This week, the Republican-controlled House of Representatives took up a bill to extend a cut to the tax that funds Social Security.
It was a nonstarter from the get-go. It contained a provision that President Obama said would lead him to veto it — that's if the Senate, defying math, logic and the rules of legislative gravity, were to approve it.
And yet it offers us some interesting insight on the positions of the two men who are running for Congress. Call it a messaging bill that sent a pretty clear message.
Let's start with Rep. Bill Owens, D-Plattsburgh, who voted against the bill. It's not the Keystone XL pipeline that earned Mr. Obama's veto threat that Mr. Owens opposed (in fact, he supports it). Nor was is the certain changes to EPA regulations, which Mr. Owens also supported.
It was the so-called "Doc Fix."
The doc fix would avert a 27 percent pay cut for Medicare doctors. But the question is: How do you pay for it? Among other things, Republicans in the House wanted to cut Medicare money from hospitals.
Mr. Owens didn't like that.
"The problem with that is, if you take away dollars from hospitals, particularly in a rural district like ours, you are going to decrease available medical care," Mr. Owens told me.
Of course, not fixing the doctor payment rate would also result in a decrease of available medical care, I argued.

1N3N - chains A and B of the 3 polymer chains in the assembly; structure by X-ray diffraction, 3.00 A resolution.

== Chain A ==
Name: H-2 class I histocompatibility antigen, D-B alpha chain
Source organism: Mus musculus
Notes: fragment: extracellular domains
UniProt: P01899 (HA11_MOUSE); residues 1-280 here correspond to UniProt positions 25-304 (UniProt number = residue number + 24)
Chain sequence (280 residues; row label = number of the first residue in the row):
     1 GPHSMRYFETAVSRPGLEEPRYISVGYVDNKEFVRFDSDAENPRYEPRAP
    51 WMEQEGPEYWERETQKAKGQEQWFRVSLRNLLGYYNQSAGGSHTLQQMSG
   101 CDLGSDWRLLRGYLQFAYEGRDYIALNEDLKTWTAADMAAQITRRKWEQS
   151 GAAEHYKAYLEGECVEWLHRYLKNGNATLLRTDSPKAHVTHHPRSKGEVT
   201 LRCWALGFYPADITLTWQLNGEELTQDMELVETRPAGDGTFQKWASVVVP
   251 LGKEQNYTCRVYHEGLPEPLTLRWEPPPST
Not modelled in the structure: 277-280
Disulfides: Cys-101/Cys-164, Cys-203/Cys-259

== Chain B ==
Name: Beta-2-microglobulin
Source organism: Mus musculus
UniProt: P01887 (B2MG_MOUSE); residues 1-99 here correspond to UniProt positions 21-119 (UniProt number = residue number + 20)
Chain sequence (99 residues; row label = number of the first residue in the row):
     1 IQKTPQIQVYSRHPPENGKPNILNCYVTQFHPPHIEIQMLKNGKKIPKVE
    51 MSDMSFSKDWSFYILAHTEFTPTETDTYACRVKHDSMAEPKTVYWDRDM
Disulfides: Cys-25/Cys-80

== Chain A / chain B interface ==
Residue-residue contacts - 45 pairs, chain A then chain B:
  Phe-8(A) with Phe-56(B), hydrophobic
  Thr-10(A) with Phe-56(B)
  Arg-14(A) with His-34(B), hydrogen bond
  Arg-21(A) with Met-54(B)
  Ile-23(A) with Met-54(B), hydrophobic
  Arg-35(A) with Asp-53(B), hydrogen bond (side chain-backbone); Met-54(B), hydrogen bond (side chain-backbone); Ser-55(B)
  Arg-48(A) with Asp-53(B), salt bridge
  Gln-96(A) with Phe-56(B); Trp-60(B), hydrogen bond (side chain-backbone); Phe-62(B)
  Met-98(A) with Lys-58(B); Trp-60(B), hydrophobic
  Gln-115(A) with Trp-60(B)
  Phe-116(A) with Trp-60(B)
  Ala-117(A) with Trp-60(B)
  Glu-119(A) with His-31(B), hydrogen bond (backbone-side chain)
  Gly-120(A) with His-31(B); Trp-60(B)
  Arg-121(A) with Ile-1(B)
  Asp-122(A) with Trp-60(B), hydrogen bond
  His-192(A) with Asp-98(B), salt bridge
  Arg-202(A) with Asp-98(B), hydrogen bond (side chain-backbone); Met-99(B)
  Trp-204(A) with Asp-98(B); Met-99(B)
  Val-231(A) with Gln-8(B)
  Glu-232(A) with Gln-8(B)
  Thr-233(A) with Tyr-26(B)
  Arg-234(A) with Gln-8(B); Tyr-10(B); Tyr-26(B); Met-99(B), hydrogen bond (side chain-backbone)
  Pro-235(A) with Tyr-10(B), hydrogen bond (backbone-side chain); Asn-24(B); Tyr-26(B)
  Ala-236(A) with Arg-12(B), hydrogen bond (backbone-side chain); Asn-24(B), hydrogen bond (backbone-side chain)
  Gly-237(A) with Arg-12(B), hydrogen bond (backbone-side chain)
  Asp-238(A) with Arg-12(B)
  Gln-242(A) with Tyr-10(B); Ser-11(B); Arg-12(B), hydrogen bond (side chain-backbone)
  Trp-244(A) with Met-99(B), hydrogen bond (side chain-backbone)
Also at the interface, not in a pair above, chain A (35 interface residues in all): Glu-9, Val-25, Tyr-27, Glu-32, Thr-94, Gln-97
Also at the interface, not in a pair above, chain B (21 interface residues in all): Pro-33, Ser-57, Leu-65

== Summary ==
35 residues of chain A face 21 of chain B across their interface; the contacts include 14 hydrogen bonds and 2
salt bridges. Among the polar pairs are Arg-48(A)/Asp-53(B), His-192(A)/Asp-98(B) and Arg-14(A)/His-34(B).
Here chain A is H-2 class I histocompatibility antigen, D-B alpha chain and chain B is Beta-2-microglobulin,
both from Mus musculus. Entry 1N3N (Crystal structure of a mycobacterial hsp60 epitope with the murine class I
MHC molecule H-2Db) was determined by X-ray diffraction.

Mr. Owens agreed — the reimbursement rate should be fixed, just not via a cut to hospitals. He would rather see income taxes increase on the wealthy to pay for it (more on this later).
And here's some more on Medicare: The Republican bill sought to hike Medicare payments for those who make more than $80,000 annually, which could amount to a hike of several hundred dollars a month for some.
Mr. Owens said he supported that effort, too.
"I find that acceptable. I think that’s reasonable," Mr. Owens said.
In a campaign whose main themes will include whether the social security net is too costly or too fragile, agreeing to a Medicare hike for the wealthy is an illuminating concession. Mr. Owens has previously said he's open to "means testing," but this is a specific position with a specific number.
Republican Matt Doheny said Mr. Owens's lack of support for the bill amounted to saying one thing in his district and doing another in Washington.
“I’m running for Congress because we need people in Washington who understand how to help our economy prosper and create jobs," Mr. Doheny said in a statement. "This bill would have done that – and shrunk the size of our already bloated government to boot."
Here's the difference between Mr. Doheny's position and Mr. Owens's: taxes. Mr. Doheny says he'll never raise taxes, no way, no how. Mr. Owens said that a tax hike on the wealthy is the best way to fairly pay for this middle class tax cut.